WeWork, the billion-dollar office-sharing company based in New York, stunned the business world on Tuesday when it filed for Chapter 11 bankruptcy protection. The company, which was once valued at $47 billion during its 2018 funding round, has been hit hard by the impact of COVID-19 and is facing a cash crunch.
Founded in 2010 by Jared Neumann and Adam Neumann, WeWork has become synonymous with a co-working technology-enabled approach to office sharing. The concept was embraced by both entrepreneurs and startups wanting to grow their businesses without the costs of traditional leasing arrangements.
Early investors such as SoftBank Vision Fund and a group of venture capital firms had invested close to $10 billion into the company, helping it to expand its global footprint. By the end of 2018, WeWork had operations in 111 cities across 28 countries and had signed up almost 400,000 members to its services.
The company had ambitious plans for expansion in Asia with its biggest market being China. The company was also actively marketing its unique brand of work experience to larger corporations.
Despite this, WeWork has been struggling with its financials and was unable to secure the funding it needed to keep its operations going due to the onset of the pandemic. As a result, the company announced in July that it was putting an end to all its expansion plans and was laying off thousands of employees.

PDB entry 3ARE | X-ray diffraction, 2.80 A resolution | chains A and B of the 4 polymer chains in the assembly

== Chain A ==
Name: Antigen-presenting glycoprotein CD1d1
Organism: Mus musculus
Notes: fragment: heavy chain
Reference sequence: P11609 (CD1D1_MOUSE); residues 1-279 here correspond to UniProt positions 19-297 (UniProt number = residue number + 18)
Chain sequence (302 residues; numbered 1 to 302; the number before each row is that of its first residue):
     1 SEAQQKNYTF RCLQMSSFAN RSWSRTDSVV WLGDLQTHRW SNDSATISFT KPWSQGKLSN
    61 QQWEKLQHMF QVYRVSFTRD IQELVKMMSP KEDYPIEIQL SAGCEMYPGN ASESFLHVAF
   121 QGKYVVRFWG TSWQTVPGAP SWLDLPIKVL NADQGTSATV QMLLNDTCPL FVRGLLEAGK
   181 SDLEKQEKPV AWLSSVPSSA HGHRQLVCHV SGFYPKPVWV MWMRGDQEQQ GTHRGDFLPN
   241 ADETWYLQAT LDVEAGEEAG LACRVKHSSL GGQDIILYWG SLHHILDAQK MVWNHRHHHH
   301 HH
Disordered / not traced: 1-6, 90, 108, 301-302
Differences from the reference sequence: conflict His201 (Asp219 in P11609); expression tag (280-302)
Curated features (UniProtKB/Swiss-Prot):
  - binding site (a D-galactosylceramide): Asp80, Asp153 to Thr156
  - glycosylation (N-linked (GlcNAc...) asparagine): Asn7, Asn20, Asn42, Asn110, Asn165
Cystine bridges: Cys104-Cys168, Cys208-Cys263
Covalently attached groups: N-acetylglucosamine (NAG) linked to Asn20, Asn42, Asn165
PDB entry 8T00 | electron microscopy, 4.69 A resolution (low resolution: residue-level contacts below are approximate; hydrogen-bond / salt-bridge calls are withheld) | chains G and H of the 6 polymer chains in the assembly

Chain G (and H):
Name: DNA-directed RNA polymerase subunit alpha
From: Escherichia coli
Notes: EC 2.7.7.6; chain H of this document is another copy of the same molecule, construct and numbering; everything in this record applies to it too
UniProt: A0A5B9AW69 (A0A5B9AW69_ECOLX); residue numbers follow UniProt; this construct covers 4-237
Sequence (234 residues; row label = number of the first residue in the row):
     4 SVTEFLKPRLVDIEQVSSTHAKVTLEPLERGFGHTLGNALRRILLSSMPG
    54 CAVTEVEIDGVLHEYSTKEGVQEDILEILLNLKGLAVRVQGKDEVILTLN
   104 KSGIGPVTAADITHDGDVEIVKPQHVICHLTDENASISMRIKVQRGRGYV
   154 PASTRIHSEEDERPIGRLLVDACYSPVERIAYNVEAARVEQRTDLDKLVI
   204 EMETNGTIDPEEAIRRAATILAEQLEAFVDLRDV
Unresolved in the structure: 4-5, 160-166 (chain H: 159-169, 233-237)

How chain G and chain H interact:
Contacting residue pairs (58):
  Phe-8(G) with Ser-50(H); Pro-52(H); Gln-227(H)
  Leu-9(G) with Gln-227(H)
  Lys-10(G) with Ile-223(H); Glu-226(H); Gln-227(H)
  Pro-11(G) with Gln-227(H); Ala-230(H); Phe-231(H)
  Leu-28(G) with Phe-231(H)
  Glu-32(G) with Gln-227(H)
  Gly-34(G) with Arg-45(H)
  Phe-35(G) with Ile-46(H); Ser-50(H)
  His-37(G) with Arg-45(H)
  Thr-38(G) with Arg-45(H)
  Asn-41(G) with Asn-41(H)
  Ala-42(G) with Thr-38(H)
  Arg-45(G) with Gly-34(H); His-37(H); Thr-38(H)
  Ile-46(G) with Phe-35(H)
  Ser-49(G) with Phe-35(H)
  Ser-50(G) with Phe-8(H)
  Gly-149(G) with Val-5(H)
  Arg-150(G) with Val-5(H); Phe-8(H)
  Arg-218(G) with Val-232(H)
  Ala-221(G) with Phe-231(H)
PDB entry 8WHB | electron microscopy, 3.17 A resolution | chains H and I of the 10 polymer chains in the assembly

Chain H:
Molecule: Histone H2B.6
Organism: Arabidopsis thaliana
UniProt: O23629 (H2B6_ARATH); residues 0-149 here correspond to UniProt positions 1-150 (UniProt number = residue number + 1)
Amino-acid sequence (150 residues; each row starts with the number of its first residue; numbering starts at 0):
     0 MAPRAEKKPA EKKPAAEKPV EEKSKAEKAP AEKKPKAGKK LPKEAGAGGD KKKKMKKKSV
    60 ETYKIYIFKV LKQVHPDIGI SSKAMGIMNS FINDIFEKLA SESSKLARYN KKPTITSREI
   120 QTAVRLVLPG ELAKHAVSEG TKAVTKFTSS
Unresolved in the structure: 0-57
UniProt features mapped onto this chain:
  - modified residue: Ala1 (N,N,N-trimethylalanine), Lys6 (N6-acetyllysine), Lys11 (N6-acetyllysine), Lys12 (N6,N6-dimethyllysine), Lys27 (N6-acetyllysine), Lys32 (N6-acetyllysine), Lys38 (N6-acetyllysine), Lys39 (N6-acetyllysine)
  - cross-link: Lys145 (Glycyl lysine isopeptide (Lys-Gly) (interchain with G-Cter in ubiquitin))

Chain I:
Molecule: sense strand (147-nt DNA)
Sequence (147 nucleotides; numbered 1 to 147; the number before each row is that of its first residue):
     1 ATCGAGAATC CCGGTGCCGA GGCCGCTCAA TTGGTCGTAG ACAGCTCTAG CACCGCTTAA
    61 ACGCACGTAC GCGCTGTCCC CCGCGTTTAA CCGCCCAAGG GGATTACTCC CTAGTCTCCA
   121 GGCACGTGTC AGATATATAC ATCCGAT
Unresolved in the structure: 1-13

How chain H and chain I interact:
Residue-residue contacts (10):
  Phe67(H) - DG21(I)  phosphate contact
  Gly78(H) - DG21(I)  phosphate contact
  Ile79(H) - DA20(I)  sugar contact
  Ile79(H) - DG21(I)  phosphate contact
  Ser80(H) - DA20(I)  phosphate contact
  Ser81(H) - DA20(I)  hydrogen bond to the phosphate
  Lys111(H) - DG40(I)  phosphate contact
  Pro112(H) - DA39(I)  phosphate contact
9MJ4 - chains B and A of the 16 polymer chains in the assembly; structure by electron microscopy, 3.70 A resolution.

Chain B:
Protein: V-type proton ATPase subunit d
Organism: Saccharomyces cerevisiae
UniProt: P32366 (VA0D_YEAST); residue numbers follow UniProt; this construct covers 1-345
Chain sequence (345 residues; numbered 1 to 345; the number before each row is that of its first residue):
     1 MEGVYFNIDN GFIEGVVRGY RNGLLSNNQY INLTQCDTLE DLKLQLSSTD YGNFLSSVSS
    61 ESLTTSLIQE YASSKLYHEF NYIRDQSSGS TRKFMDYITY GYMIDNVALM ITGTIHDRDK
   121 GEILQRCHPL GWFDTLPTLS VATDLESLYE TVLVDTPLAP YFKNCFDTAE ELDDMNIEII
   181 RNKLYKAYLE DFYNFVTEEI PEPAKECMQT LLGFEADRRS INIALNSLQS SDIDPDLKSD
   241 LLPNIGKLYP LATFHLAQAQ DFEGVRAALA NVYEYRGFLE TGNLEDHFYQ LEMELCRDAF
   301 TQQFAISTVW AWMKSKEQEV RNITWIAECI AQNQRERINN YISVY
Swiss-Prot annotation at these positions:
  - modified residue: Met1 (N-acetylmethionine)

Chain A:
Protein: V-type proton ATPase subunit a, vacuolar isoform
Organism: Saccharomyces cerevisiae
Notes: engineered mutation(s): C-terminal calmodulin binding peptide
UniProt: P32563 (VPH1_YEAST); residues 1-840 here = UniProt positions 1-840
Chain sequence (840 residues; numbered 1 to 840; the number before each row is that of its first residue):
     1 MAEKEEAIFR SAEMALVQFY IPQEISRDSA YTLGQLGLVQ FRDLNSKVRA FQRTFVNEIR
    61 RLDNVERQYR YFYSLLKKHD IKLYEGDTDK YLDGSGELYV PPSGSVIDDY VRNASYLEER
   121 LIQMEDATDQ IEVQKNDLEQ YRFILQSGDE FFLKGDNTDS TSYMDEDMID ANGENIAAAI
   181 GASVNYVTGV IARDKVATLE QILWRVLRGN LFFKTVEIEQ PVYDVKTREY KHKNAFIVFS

The filing of bankruptcy protection gives the company time to restructure its financial obligations and gives investors the chance to reclaim their funds. The restructuring process is expected to take several months as the company works to cut costs and renegotiate leases with landlords.
WeWork’s founder and Chief Executive Adam Neumann has stepped down from his role and has been replaced on an interim basis by co-CEOs Artie Minson and Sebastian Gunningham.
The business of office-sharing has been severely impacted by the coronavirus pandemic. WeWork’s bankruptcy filing has cast a pall on the industry with the implications of its struggles to stay afloat still unclear. It’s a reminder that even high-flying startups can come crashing down in a challenging economic environment.